09/04/2015 - 16:38

Breast cancer study gets down to work

09/04/2015 - 16:38


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WA researchers are looking at ways to help breast cancer sufferers get back on track.

Breast cancer study gets down to work
TRIAL: Arlene Chan is hoping to raise $25,000 in corporate sponsorship within two months for a 12-month clinical trial. Photo: Attila Csaszar

WA researchers are looking at ways to help breast cancer sufferers get back on track.

THE Breast Cancer Research Centre WA is leading a groundbreaking study into the challenges faced by women seeking to return to the workforce after treatment for breast cancer.

Fundraising for the clinical trial has been kick-started by a donation of almost $5,000 from construction firm Centrals.

Centrals matched funds raised by its employees for the cause, a campaign started by Murray Black, who shaved his head, eyebrows and goatee to support his sister, Leah Black, in her fight against breast cancer.

BCRC WA director breast cancer research centre Arlene Chan told Business News she was seeking $25,000 from corporate sponsors to carry out a ‘survivorship’ study of up to 250 WA women with breast cancer.

Professor Chan said anecdotal evidence had shown many women diagnosed with breast cancer struggled to return to full work duties, as well as coping with changes in their social and family relationships.

She said the survivorship study would identify physical and psychological issues that affected women’s ability to function at work, and aimed to provide companies with practical strategies they could use to support employees diagnosed with breast cancer to maintain productivity.

“What we want to try and achieve is something quite unique,” Professor Chan said.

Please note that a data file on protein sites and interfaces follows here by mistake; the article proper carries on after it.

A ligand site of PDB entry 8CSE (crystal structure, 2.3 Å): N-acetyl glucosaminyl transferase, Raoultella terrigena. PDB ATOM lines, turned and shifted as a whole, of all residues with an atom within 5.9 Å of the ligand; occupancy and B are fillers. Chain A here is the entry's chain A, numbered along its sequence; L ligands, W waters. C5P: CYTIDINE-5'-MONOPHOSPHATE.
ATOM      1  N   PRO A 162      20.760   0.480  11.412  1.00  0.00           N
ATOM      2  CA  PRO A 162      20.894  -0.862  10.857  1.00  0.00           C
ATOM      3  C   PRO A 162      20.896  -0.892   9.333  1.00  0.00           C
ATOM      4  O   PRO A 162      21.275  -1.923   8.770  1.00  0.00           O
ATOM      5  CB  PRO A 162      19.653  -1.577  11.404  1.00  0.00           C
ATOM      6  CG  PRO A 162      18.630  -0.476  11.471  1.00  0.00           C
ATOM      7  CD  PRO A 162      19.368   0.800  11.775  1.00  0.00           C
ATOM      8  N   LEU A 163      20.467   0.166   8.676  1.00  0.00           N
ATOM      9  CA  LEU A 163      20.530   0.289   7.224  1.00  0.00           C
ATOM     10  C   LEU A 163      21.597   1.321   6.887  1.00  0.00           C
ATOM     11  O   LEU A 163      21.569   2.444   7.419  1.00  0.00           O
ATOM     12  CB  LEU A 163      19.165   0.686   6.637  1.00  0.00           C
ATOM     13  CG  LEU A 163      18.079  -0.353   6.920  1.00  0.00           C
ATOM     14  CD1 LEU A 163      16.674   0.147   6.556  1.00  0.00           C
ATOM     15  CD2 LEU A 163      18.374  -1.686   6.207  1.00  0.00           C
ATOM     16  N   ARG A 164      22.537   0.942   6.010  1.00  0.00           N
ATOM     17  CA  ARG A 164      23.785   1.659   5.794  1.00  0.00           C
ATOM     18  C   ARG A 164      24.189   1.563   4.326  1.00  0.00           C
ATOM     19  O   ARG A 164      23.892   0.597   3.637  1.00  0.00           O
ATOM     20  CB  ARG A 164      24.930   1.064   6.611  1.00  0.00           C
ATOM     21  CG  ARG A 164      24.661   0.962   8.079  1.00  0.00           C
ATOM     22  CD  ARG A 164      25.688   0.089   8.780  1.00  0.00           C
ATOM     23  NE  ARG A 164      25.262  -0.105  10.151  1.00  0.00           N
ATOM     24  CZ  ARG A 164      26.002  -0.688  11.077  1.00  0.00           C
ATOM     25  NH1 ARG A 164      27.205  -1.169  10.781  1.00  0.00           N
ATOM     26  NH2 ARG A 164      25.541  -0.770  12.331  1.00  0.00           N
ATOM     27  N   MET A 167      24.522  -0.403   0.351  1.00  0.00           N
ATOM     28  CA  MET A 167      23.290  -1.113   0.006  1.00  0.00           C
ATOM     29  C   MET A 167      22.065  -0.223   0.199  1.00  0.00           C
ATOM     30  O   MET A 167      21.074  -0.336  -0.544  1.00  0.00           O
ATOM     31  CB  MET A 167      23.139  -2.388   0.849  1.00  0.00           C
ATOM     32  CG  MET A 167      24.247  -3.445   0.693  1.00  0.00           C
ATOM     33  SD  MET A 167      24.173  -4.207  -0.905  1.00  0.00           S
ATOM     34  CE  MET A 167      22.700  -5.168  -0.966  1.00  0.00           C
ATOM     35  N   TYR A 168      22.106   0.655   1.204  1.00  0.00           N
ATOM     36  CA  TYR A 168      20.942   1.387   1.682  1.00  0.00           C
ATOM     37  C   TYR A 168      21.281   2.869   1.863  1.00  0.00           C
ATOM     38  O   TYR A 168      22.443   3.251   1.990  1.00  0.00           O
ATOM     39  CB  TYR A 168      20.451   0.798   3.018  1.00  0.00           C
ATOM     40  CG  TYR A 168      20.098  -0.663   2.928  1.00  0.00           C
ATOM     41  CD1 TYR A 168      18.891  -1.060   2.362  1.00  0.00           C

“That is to follow not just physical symptoms women experience after their breast cancer diagnosis, but really focus on the aspects of their lives that are important to resuming a normal lifestyle.

“Those factors are things like their impact on their employment, whether it actually interferes with their ability to function at the level that they were prior to diagnosis; and then very much correlated with that is the impact of the diagnosis and treatment on relationships.”

Professor Chan believes that, over a 12-month period, up to 250 women of varying ages already known to BCRC WA, living both in Perth and regional areas, and with between one and five years from first diagnosis, could be incorporated into the trial.

“What we’re trying to achieve with this is firstly to try and get a sense of what the prevalence of these problems are, because women certainly contribute significantly to the business world,” she said.

“The next most important thing is to try and identify what are the major aspects and variables that impact on women’s decisions to resume work or what are the factors that make it impossible for them to resume work.

“Once we identify the variables that we think are most likely to impact on the employment status then we can go out to businesses and say ‘this is what we’ve identified, how do you see from your organisational strengths and conduct how could you help and support your employees to actually head off the possibility that they will leave’?”

Professor Chan said she was very optimistic the study would be able to identify issues employers could change to help their staff, and because each business was different she wanted to take a collaborative approach to setting up mitigation strategies.


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